Is there any more profound state of being than “hit and miss?” To not be terrible, but not great either, a dualistic order within which you can find almost the entirety of life. So much of video gaming is based on this status of being as well. You either strike the enemy, or you do not. You either fly Superman through the rings, or you do not. One or the other, the great river of gaming flows onward forevermore unimpeded.
In the ephemeral haze of the moment lies Toukiden 2, an action RPG centered around Japanese lore and mysticism. Like a gray pebble on the gaming riverbed, Toukiden 2 feels more polished by time than precision, and carries the imperfections of this throughout.
You’ll get the honor of creating your character including his or her look. This character is a recent amnesiac, who can recall their ability as a demon slayer but little else. A battle with a large and powerful demon ends in a draw, seemingly, but a larger dragon demon appears and wipes out everyone at once. You are whisked away into the afterlife, in a village on a mountain where the inhabitants there need your help as much as you need theirs.
Toukiden 2 is an open world adventure, and the map is deceptively large. You’ll find it can be easy to get lost, but there is a lot of space to roam and explore as well. In the world outside of towns or other structures you’ll find deadly Oni roaming about, as well as townsfolk and resources you’ll need for item creation.
Movement in the game, however, is a highly flawed endeavor. You glide with such grace that it feels like the character is on ice. Sprinting is fun, but hard to control. Furthermore you have to come to a complete stop from a sprint before you can attack. Most of the time you’ll go flying right past the enemies. It can be controlled, but sometimes the game still has a mind of it’s own when it comes to movement.
Fighting is mostly positive. You can select between several styles of weaponry, and switch them up each time you return home at your leisure. If you find a longsword doesn’t hit well, simply switch the weapons until you find one you enjoy. This reminds me of Secret of Mana’s weapon system, complete with increasingly effective weapons becoming available in each style.
The fighting itself is fairly smooth and easy to learn. The character has three attacks as well as 4 special abilities based on the current soul, or “Mitama” inhabiting their body. Battles against larger enemies forces you to focus on specific body parts to weaken, then allowing for fatal blows. You start alone, but soon gain companions that make the job easier, almost like a group in an MMORPG. There is a lot to enjoy with the fighting throughout and it gets better as you progress.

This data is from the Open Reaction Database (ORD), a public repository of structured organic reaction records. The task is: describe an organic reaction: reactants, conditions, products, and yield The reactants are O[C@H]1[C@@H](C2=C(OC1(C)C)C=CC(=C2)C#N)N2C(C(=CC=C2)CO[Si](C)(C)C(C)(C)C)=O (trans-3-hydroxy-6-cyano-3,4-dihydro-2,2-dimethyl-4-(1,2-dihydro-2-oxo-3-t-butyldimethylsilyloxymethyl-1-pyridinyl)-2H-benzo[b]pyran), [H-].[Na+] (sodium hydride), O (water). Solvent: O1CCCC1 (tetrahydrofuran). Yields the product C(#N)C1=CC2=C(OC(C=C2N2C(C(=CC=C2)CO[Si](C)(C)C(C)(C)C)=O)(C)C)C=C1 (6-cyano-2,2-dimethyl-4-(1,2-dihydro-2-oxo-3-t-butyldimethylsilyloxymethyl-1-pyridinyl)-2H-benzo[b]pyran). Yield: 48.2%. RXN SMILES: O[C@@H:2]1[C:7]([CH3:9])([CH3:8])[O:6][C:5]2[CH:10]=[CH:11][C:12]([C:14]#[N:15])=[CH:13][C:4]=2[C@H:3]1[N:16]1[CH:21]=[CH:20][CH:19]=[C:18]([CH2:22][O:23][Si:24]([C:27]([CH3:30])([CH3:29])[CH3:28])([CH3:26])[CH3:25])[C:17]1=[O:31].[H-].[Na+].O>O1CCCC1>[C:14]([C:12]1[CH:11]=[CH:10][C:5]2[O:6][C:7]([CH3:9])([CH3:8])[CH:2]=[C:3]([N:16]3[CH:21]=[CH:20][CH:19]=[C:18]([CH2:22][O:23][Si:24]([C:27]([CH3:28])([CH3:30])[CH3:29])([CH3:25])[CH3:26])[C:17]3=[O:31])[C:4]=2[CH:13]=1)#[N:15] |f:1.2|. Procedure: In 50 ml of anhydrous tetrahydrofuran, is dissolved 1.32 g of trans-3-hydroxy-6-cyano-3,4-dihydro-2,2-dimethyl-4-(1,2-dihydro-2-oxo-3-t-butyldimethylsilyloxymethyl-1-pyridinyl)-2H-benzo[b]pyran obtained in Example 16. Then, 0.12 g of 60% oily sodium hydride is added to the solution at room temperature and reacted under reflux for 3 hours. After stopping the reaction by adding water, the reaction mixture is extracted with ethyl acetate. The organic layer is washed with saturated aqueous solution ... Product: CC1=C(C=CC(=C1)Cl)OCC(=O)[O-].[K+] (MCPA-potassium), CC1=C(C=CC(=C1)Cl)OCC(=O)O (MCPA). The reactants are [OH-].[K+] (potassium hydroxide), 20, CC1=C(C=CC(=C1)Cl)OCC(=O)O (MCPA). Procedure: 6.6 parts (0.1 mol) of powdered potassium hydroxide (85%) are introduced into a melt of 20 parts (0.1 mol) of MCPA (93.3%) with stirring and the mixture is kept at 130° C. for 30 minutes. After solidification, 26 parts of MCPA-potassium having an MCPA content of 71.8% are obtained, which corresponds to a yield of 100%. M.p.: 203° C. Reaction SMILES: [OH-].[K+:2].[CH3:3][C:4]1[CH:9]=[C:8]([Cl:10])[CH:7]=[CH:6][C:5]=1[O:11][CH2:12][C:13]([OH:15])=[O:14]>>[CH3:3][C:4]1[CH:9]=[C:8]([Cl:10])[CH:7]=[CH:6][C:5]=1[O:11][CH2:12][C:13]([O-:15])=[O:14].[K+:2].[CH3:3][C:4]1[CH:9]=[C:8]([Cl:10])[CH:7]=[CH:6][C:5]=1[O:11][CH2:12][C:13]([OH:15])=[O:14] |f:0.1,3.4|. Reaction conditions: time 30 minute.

That said, a feature called “Demon Hand” that is a sort of grappling hook/cannon shot is incredibly wonky and unwieldy which makes what should be a very useful inclusion into a hindrance. The game also makes you do a purification ritual (by pressing R1) after each kill to fully eliminate enemies. It is cool the first few times, but gets old really fast.
Visually, Toukiden 2 is a mixed bag. There is a lot of beauty in the scenery, but the character models are of less than desirable quality and there are a lot of clipping issues. The cutscenes are magnificent, with full animation in excellent detail. I did not care for the music in the game personally, a sort of chopped up Japanese traditional music that fits the tone but didn’t fit my fancy.
Strangely, one of the game’s best qualities is the menu system. The menus can be viewed and fully navigated as you still actively move about the world. It makes using the menu tough but fair when in battle, and it also eliminates going back and forth when turning in quests or checking certain parameters for them. There is a true pause option, but you are unable to do anything at all while paused.
The character creation bit at the first of the game gives you a fairly decent amount of control, and I liked that I had an idea in mind for a sort of “Black Metal” looking fellow and was able to get mostly what I wanted. With the character creation and the large repertoire of weapon styles, Toukiden 2 will provide each player with their own fairly unique experience as they play through the game.
Not unlike the gray pebble on the bed of gaming’s great river, Toukiden 2 does nothing to harm or hinder the flow, but does nothing special to draw anyone in either. Action RPG first and prototype ice skating hack and slash second, Toukiden 2 is as worthy of a look as it is a pass.